So, logically speaking, it seems join would run the first action, take the action it produces, and then run that. (Or rather, join would return an action that does what I just described, if you want to split hairs.)

That seems to be the central idea. To implement join, you want to run an action, which then gives you another action, and the you run that. (Whatever "run" happens to mean for this particular monad.)

Given this insight, I can take a stab at writing some join implementations:

join Nothing = Nothing
join (Just mx) = mx

If the outer action is Nothing, return Nothing, else return the inner action. Then again, Maybe is more of a container than an action, so let's try something else...

newtype Reader s x = Reader (s -> x)

join (Reader f) = Reader (\ s -> let Reader g = f s in g s)

That was... painless. A Reader is really just a function that takes a global state and only then returns its result. So to unstack, you apply the global state to the outer action, which returns a new Reader. You then apply the state to this inner function as well.

In a way, it's perhaps easier than the usual way:

Reader f >>= g = Reader (\ s -> let x = f s in g x)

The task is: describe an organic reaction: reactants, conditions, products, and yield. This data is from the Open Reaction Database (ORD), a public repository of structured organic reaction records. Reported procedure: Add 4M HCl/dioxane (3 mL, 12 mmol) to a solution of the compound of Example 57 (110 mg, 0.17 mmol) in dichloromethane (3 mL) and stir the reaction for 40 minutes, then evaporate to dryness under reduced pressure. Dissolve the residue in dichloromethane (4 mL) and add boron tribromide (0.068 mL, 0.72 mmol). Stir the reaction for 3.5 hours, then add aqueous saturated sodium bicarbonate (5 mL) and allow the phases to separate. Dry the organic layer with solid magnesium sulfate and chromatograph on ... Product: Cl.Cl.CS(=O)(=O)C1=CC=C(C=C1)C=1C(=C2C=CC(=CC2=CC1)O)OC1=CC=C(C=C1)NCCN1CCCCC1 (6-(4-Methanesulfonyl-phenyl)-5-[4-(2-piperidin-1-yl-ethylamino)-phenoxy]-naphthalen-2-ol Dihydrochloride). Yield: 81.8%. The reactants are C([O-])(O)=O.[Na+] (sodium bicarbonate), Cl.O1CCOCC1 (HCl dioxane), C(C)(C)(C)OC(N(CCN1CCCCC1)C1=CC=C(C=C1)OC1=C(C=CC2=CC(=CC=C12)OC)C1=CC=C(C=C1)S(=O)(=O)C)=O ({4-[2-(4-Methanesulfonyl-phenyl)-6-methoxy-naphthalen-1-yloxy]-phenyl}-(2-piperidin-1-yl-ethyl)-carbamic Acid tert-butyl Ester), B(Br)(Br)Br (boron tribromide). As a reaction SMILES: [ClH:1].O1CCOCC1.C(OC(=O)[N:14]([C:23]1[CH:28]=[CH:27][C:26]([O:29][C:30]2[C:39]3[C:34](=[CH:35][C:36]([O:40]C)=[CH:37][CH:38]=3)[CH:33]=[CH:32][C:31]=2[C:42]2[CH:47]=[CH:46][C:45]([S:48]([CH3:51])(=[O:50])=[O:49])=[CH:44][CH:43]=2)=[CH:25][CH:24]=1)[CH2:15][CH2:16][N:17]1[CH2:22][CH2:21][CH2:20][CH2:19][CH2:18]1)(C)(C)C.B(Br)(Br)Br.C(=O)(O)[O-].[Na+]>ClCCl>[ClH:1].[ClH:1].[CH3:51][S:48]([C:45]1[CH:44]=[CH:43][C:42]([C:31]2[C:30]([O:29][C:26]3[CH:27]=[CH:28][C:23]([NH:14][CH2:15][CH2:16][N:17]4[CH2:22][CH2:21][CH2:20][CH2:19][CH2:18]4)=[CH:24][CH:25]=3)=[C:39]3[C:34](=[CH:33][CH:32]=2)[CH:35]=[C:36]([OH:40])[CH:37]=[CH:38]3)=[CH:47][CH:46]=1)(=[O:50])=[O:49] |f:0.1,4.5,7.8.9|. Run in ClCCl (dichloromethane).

Now, which one is the reader function, and which one is the function that computes the next reader...?

Now let's try the good old State monad. Here every function takes an initial state as input but also returns a new state along with its output.

data State s x = State (s -> (s, x))

join (State f) = State (\ s0 -> let (s1, State g) = f s0 in g s1)

That wasn't too hard. It's basically run followed by run.

I'm going to stop typing now. Feel free to point out all the glitches and typos in my examples... :-/

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I only spotted one error - lacking parens in join (Just mx). Also, it's not bad form to answer your own question, cf. blog.stackoverflow.com/2011/07/… –  Ben Millwood Jul 5 '12 at 18:04